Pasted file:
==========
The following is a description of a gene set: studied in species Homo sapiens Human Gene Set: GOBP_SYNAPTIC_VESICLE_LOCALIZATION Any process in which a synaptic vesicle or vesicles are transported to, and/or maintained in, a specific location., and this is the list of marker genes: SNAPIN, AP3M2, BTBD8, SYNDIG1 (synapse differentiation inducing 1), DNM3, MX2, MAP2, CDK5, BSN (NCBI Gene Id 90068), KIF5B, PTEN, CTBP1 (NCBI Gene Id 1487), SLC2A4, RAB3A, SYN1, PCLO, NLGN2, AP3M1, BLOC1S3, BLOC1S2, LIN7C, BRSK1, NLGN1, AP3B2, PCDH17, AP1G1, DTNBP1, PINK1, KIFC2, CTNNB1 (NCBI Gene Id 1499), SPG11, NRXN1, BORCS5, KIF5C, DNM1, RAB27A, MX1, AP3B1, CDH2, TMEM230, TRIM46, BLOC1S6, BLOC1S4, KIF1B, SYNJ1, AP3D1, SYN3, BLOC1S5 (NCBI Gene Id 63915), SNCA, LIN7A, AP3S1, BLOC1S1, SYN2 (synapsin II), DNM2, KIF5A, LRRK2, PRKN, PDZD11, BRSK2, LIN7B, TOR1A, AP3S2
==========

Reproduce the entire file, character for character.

The following is a description of a gene set: studied in species Homo sapiens Human Gene Set: GOBP_SYNAPTIC_VESICLE_LOCALIZATION Any process in which a synaptic vesicle or vesicles are transported to, and/or maintained in, a specific location., and this is the list of marker genes: SNAPIN, AP3M2, BTBD8, SYNDIG1 (synapse differentiation inducing 1), DNM3, MX2, MAP2, CDK5, BSN (NCBI Gene Id 90068), KIF5B, PTEN, CTBP1 (NCBI Gene Id 1487), SLC2A4, RAB3A, SYN1, PCLO, NLGN2, AP3M1, BLOC1S3, BLOC1S2, LIN7C, BRSK1, NLGN1, AP3B2, PCDH17, AP1G1, DTNBP1, PINK1, KIFC2, CTNNB1 (NCBI Gene Id 1499), SPG11, NRXN1, BORCS5, KIF5C, DNM1, RAB27A, MX1, AP3B1, CDH2, TMEM230, TRIM46, BLOC1S6, BLOC1S4, KIF1B, SYNJ1, AP3D1, SYN3, BLOC1S5 (NCBI Gene Id 63915), SNCA, LIN7A, AP3S1, BLOC1S1, SYN2 (synapsin II), DNM2, KIF5A, LRRK2, PRKN, PDZD11, BRSK2, LIN7B, TOR1A, AP3S2